We believe it is a woman’s right to choose how they feed their baby, whether that’s in public or private, at the breast or with a bottle; parents have an important job to do and must be supported. Babies who have a strong attachment to their mothers are more likely to grow into happy and healthy children, adolescents and adults and ultimately this results in better society for everyone.

Amy and AvaAmy Beeson breastfeeding during her daughter’s baptism at St Paul’s Cathedral – the photographer didn’t realise she was feeding when he took the picture

Every day you breastfeed is a massive achievement and for most women breastfeeding is a big challenge, though a very rewarding one. It is demanding both in the time it takes and the levels of energy it uses. Restaurants have a responsibility to make breastfeeding mums welcome and comfortable. You cannot feel relaxed if you feel judged and have to put up with unhelpful looks or comments from members of staff or other customers.

Breastfeeding in public can be a very liberating experience – it’s what breasts are for after all! It is also practical.  Babies are driven by an inner clock that demands food and cannot wait – they will scream, suck their fingers and work themselves up into a frenzy when they get hungry. New born babies feed every 2-3 hours and feeding takes time, so it is common sense for mums to take the opportunity to get a drink and something to eat – when else will they get the chance!

Sarah Beeson MBE Health Visitor and author and Amy Beeson author

Over four decades as a nurse and a health visitor Sarah Beeson’s career has been shaped by the needs of children. Since her earliest days on the wards of Hackney Hospital she has stood up for her patients as shown in The New Arrival her heartwarming true story of training to be a nurse in 1970s London.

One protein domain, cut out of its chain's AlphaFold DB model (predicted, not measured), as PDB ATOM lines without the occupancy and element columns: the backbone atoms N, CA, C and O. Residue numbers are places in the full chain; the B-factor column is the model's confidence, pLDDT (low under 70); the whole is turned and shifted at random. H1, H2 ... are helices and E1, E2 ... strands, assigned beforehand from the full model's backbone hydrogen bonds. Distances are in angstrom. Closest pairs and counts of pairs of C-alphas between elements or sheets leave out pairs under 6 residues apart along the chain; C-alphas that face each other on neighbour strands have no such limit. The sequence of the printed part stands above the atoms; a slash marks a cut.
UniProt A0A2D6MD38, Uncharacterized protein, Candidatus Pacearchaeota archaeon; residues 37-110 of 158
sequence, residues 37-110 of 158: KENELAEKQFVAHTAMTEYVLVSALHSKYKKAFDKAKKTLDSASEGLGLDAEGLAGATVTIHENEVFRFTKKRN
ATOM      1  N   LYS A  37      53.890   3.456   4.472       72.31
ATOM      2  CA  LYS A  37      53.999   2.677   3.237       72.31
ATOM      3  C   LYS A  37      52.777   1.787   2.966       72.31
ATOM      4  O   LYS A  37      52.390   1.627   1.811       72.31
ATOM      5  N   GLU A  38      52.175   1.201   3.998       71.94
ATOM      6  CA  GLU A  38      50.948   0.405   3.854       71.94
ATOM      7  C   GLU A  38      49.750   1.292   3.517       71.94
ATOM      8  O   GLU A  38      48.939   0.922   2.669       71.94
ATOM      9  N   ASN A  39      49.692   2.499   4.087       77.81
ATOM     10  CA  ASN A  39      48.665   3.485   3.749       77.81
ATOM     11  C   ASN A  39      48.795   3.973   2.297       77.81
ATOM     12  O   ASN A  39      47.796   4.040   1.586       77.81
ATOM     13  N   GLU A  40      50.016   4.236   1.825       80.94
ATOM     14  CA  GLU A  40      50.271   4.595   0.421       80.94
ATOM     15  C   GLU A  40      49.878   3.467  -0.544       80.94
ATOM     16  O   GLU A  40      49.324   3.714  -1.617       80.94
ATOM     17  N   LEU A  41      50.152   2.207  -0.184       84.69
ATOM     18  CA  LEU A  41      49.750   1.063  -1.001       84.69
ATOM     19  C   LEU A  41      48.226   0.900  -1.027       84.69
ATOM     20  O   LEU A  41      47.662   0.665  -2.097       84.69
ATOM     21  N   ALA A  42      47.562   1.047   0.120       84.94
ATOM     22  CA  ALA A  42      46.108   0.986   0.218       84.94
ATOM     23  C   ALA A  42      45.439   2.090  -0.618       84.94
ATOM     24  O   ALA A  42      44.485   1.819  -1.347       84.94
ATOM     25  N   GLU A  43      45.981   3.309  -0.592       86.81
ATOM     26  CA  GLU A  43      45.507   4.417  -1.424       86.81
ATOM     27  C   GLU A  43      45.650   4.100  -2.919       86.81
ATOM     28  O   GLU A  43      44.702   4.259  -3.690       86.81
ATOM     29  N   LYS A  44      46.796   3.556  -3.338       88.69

Sarah firmly believes that this generation of parents is the best there has ever been. Her new parenting book Happy Baby, Happy Family: Learning to trust yourself and enjoy your baby is the culmination of a life time’s experience watching, listening and being part of thousands of families’ journeys and will be published by HarperCollins in Spring 2015. She regularly answers questions from parents in her blog #AskSarah @NewArrivalBook

 

What have your experiences been like of feeding your baby in public?

We’d love you to share your tips for feeding your baby when out and about and who has been your biggest support as a mum?

Tweet @NewArrivalBook

Facebook https://www.facebook.com/sarahbeesonthenewarrival

 

Sarah talks to Mother & Baby Magazine about leaving your baby for the first time to go to a Christmas Party

Sarah gives Mother & Baby Magazine some baby advice on how you can have a good time but still meet your baby’s needs during the party season.

Mother and Baby Mag Dec 2014

Build up to leaving your baby

“Sarah Beeson MBE, co-author of The New Arrival (7.99, Harper Element) advises building up to the big night – leaving your baby for the first time can be difficult for you both. ‘Start by leaving your little one with the person who will be caring for them for 30 minutes. Then try an hour. After a few days, before your event, leave your baby for a few hours. You can use the time for a festive indulgence – get your hair done, so you’re feeling confident.’

Party Tip

Sarah’s top party tip for mums’ who are on the wagon is, ‘Mix elderflower cordial with sparkling water, served in a champagne flute. It feels much more chic than wandering round the party with a tumbler or pint glass.’

Expecting a new baby at Christmas?

Sarah will be writing a special Christmas Blog on having a New born baby at Christmas in her Baby Advice blog very soon.

Tweet us your Do’s and Don’ts for managing festive well-wishers when you come home with a new baby @NewArrivalBook